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Are you the next JK Rowling? Scholastic has a new book prize just for you

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Scholastic, one of the world’s leading publisher of children’s and Young Adult books, is on the prowl for the next JK Rowling.

The Montegrappa Scholastic Prize for New Children’s Writing will be awarded to one “brilliant” new children’s author, and the winner shall be offered a publishing deal with mega book distributer Scholastic. Any unpublished writers or self-published writers who have a story which will appeal to children aged 7-12 years old are eligible to enter.

According to Adam Sherwin’s article for the UK’s The Independent, the newspaper and esteemed literary agency Luigi Bonomi Associates (LBA) are partners in the prize, which was launched at the April 2014 London Book Fair by Malorie Blackman, the Children’s Laureate.

Sherwin states that, “The judging panel includes Cerrie Burnell, children’s author, CBeebies presenter and patron of Booktrust; Samantha Smith, Fiction Publisher at Scholastic; Louise Lamont, Children’s Agent at LBA; and Arifa Akbar, Literary Editor at The Independent.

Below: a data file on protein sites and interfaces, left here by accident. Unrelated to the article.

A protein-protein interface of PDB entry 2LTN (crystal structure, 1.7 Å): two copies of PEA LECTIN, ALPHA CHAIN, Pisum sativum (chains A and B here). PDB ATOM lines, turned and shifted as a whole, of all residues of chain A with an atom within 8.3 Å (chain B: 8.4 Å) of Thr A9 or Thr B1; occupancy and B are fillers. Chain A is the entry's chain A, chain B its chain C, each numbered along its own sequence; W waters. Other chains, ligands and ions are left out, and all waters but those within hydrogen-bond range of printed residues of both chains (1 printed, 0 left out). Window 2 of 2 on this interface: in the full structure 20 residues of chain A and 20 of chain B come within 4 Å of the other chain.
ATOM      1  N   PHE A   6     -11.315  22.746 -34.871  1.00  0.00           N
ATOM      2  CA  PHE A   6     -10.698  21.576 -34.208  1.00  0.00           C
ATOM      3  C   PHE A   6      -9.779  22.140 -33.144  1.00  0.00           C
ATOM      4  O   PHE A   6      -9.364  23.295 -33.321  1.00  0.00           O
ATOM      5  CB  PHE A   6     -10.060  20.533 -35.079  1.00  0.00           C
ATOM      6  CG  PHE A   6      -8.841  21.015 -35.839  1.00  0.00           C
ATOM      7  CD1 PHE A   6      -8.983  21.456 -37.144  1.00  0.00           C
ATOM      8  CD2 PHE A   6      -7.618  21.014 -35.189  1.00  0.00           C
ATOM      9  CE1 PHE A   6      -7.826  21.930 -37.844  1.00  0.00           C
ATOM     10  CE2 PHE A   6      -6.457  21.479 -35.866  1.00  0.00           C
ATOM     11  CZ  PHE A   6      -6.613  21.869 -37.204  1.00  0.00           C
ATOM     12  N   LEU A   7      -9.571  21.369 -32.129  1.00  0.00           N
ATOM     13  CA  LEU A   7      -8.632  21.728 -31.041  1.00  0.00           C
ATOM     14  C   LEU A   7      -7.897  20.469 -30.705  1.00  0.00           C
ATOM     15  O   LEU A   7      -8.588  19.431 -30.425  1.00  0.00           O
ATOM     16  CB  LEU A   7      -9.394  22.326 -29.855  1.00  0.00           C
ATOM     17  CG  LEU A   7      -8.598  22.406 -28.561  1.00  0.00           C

Entrants must submit the first 5,000 words of their book by 2 June 2014. The shortlist will be announced at Edinburgh International Book Festival in August.

The winner will be announced at the Frankfurt Book Fair in October and their debut novel published for The London Book Fair in April 2015.

The winning author must not have any current literary representation. The organisers are hoping to uncover a newcomer, who may be crafting their future best-seller in a café back-room, just as JK Rowling did when she began plotting the Harry Potter novels.

As well as a publishing deal, the winner will receive a £5,000 advance, literary agent representation with LBA and a trip to Venice to visit the home of luxury pen-maker Montegrappa.

Malorie Blackman, who has written acclaimed novels for young adults, including the Noughts & Crosses series, which examined racism, offered her tips to the authorial hopefuls.

“My advice is to read as much children’s literature, across as many genres as you can, to get a feel for the language and the vocabulary,” she said. “Then hone your story and write from the heart. It could be something that makes children laugh or it could be a scary book - but if it’s something that interests you first and foremost then hopefully children will want to read it as well. And don’t give up.”

Aspiring writers who have self-published novels may still participate. Entrants must be aged 18 or over, live in the UK or Ireland and must not be in possession of a criminal record.

Ready to enter? Follow this link to the official Montegrappa Scholastic Prize for New Children's Writing website.

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